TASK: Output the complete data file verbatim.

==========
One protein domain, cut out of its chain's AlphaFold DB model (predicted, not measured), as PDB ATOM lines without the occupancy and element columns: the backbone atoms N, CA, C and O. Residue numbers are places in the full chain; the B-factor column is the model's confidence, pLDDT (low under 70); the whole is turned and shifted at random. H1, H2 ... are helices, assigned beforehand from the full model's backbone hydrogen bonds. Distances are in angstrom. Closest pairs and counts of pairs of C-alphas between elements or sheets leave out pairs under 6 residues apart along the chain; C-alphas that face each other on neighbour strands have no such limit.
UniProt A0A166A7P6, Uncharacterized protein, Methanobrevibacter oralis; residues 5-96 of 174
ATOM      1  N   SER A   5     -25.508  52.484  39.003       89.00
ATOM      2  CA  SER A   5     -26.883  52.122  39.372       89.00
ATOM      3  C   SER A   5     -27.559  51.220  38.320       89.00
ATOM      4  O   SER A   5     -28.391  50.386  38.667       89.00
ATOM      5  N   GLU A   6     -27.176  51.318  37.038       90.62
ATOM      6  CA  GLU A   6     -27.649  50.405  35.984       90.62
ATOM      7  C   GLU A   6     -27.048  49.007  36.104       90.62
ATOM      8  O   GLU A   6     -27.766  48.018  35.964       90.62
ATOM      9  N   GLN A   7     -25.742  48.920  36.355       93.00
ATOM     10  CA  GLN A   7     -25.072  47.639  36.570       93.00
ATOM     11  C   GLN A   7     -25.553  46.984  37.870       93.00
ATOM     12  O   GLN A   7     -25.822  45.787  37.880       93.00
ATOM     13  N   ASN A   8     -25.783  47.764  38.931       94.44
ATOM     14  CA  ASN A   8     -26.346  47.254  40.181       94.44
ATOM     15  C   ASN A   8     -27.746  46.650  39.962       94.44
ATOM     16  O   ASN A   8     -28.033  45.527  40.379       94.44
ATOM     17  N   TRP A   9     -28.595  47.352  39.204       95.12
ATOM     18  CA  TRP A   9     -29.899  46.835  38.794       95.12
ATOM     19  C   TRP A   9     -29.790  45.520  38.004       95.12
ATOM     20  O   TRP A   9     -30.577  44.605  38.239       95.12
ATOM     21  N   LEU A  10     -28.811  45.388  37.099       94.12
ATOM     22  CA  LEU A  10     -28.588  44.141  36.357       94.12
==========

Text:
One protein domain, cut out of its chain's AlphaFold DB model (predicted, not measured), as PDB ATOM lines without the occupancy and element columns: the backbone atoms N, CA, C and O. Residue numbers are places in the full chain; the B-factor column is the model's confidence, pLDDT (low under 70); the whole is turned and shifted at random. H1, H2 ... are helices, assigned beforehand from the full model's backbone hydrogen bonds. Distances are in angstrom. Closest pairs and counts of pairs of C-alphas between elements or sheets leave out pairs under 6 residues apart along the chain; C-alphas that face each other on neighbour strands have no such limit.
UniProt A0A166A7P6, Uncharacterized protein, Methanobrevibacter oralis; residues 5-96 of 174
ATOM      1  N   SER A   5     -25.508  52.484  39.003       89.00
ATOM      2  CA  SER A   5     -26.883  52.122  39.372       89.00
ATOM      3  C   SER A   5     -27.559  51.220  38.320       89.00
ATOM      4  O   SER A   5     -28.391  50.386  38.667       89.00
ATOM      5  N   GLU A   6     -27.176  51.318  37.038       90.62
ATOM      6  CA  GLU A   6     -27.649  50.405  35.984       90.62
ATOM      7  C   GLU A   6     -27.048  49.007  36.104       90.62
ATOM      8  O   GLU A   6     -27.766  48.018  35.964       90.62
ATOM      9  N   GLN A   7     -25.742  48.920  36.355       93.00
ATOM     10  CA  GLN A   7     -25.072  47.639  36.570       93.00
ATOM     11  C   GLN A   7     -25.553  46.984  37.870       93.00
ATOM     12  O   GLN A   7     -25.822  45.787  37.880       93.00
ATOM     13  N   ASN A   8     -25.783  47.764  38.931       94.44
ATOM     14  CA  ASN A   8     -26.346  47.254  40.181       94.44
ATOM     15  C   ASN A   8     -27.746  46.650  39.962       94.44
ATOM     16  O   ASN A   8     -28.033  45.527  40.379       94.44
ATOM     17  N   TRP A   9     -28.595  47.352  39.204       95.12
ATOM     18  CA  TRP A   9     -29.899  46.835  38.794       95.12
ATOM     19  C   TRP A   9     -29.790  45.520  38.004       95.12
ATOM     20  O   TRP A   9     -30.577  44.605  38.239       95.12
ATOM     21  N   LEU A  10     -28.811  45.388  37.099       94.12
ATOM     22  CA  LEU A  10     -28.588  44.141  36.357       94.12